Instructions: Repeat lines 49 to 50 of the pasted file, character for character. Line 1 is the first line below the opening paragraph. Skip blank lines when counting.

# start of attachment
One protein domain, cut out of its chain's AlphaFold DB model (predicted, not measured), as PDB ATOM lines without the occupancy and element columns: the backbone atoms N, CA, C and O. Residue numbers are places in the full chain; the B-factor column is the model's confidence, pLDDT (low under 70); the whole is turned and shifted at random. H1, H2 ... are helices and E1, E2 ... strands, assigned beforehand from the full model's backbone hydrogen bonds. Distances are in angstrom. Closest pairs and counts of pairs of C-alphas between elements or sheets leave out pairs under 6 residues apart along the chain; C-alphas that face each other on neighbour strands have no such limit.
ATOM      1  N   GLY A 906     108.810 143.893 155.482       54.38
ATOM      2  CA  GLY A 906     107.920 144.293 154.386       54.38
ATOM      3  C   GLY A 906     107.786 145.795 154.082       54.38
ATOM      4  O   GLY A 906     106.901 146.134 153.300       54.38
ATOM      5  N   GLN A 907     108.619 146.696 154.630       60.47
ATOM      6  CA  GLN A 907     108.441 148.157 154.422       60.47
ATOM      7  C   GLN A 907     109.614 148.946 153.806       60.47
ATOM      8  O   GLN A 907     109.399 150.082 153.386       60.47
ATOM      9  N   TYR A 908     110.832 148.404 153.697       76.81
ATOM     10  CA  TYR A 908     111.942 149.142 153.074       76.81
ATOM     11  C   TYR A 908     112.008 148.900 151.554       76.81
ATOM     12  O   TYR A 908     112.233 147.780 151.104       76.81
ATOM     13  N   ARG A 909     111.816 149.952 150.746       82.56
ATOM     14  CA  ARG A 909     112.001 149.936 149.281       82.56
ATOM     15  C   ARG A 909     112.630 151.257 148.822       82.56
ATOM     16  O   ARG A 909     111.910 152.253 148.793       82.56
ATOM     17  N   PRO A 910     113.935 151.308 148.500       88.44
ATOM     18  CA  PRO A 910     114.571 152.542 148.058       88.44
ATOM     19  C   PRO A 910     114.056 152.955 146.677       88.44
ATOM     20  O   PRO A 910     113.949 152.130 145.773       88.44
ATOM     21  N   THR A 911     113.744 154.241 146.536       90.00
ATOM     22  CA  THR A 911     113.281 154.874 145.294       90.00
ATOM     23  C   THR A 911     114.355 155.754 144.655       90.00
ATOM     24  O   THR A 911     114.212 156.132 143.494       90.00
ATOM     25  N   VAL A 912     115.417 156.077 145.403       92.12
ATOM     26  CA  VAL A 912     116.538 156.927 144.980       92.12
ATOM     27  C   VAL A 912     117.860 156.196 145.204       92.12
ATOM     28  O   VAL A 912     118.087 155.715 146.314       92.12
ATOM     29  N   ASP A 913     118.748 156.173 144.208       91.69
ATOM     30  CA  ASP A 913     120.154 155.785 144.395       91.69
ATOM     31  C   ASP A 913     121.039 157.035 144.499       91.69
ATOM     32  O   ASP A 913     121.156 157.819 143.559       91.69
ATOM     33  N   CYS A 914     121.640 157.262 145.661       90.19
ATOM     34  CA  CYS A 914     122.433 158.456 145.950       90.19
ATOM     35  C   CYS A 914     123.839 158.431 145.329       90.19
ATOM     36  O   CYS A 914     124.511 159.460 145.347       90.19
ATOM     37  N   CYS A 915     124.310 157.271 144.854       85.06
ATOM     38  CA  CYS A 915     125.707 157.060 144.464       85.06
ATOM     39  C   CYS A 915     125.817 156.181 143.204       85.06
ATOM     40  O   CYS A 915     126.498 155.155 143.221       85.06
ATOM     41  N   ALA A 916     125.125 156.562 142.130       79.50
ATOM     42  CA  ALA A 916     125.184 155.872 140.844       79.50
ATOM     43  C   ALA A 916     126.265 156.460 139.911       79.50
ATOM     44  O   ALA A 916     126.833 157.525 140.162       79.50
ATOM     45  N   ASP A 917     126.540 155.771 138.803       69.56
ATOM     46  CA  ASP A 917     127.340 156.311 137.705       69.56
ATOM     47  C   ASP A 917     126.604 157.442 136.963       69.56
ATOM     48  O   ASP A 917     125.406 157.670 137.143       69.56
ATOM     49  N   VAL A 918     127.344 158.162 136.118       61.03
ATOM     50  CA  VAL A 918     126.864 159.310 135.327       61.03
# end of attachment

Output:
ATOM     49  N   VAL A 918     127.344 158.162 136.118       61.03
ATOM     50  CA  VAL A 918     126.864 159.310 135.327       61.03